Palm Springs is one of the most exhilarating films of the year, the rare movie with massive buzz out of Sundance that lives up to the hype. The film, which debuted last Friday both on Hulu and at drive-in theaters around the country, clearly recalls the 1993 Bill Murray/Harold Ramis classic Groundhog Day. But it's no rip-off. Instead, it takes the premise in clever and creative directions.
Directed by first-time filmmaker Max Barbakow, Palm Springs was shot on location in the titular California town, and perfectly captures that place's uniquely weird energy. The screenwriter, Andy Siara, was also a writer on the late, great TV series Lodge 49, which was set in a similar model of specifically California weirdness. The film makes great, lived-in locations out of the wedding venue, a dive bar, and the desert highways in between.
Palm Springs is set at a wedding, at which Nyles (Andy Samberg) and Sarah (Cristin Milioti) are both guests. She's the sister of the bride, while he's a mysterious dude in a Hawaiian shirt who gives a bizarre toast. Soon we figure out that both characters, and at least one other, are stuck in a Groundhog Day-style time loop.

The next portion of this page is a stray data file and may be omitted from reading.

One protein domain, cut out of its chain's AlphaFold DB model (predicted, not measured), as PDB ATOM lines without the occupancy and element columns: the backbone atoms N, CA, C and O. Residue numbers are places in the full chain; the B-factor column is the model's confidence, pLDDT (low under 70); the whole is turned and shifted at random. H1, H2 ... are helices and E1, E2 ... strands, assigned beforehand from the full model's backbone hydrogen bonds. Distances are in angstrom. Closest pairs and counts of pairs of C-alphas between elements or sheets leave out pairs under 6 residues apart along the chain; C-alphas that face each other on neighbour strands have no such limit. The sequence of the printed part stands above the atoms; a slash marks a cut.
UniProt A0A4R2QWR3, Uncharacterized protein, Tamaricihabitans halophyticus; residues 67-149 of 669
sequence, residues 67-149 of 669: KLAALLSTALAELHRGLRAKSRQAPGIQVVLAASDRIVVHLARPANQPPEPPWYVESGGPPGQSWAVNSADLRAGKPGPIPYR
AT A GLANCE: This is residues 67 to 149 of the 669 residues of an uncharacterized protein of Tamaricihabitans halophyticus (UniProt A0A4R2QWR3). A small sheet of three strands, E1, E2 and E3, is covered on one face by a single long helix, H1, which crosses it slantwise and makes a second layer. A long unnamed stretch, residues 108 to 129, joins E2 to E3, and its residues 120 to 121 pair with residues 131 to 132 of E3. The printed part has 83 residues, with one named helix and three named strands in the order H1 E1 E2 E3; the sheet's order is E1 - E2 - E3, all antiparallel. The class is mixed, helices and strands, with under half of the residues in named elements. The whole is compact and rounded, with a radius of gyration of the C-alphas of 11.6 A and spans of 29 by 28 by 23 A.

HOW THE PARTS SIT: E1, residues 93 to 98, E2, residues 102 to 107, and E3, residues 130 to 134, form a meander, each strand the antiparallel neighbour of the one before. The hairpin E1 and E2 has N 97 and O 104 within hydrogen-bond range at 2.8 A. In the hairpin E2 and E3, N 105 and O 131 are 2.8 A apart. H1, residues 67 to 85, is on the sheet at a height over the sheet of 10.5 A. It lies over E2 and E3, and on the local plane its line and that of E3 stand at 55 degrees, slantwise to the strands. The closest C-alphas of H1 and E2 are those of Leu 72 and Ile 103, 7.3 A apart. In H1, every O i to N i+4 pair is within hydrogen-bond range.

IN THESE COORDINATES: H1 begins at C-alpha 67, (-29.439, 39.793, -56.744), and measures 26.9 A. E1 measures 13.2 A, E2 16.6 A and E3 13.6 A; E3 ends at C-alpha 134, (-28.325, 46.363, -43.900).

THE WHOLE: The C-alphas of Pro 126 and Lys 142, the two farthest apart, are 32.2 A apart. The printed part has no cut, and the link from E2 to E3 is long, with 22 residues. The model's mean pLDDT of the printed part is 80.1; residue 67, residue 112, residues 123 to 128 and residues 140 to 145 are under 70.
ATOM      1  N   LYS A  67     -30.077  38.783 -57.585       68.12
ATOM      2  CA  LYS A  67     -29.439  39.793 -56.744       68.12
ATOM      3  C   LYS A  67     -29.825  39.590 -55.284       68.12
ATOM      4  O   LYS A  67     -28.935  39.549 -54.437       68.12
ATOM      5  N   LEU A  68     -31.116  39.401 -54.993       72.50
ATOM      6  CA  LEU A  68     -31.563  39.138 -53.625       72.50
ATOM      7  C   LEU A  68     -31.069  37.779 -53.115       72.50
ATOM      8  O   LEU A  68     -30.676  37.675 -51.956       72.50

Perhaps the greatest strength of Palm Springs is the way it quickly establishes the rules for how this universe works, is creative with those roles, and slowly parcels out character revelations. It's one thing when a character mysteriously disappears, and the explanation for why she disappeared is even better. This is the type of film that's likely to bring lots of enjoyment on repeated viewings.
While I realize Popstar: Never Stop Never Stopping has its superfans, Palm Springs is Andy Samberg's best big screen turn to date. He's playing a character who's been in this predicament for some time, and at times is depressed at his fate, and at other times legitimately enjoys it.
Also impressive is Milioti, best known for her TV roles, who makes the most of a part considerably darker than most of those she's played up to this point. It's ironic that Milioti first came to prominence in the final season of How I Met Your Mother, which was set entirely against the backdrop of a wedding weekend. But Palm Springs is much better than that disaster of a television season.
The supporting cast also includes J.K. Simmons—in a fantastic turn as a wedding guest out for revenge—Peter Gallagher, Tyler Hoechlin, Camila Mendes, Dale Dickey and Jena Friedman, in a small but dynamite role as a wedding bartender. The time loop format has been executed in a lot of TV and movies over the last few years, including in the Happy Death Day horror movie series, and the Netflix show Russian Doll. But Palm Springs has done more with this gimmick than any movie or show since Groundhog Day itself.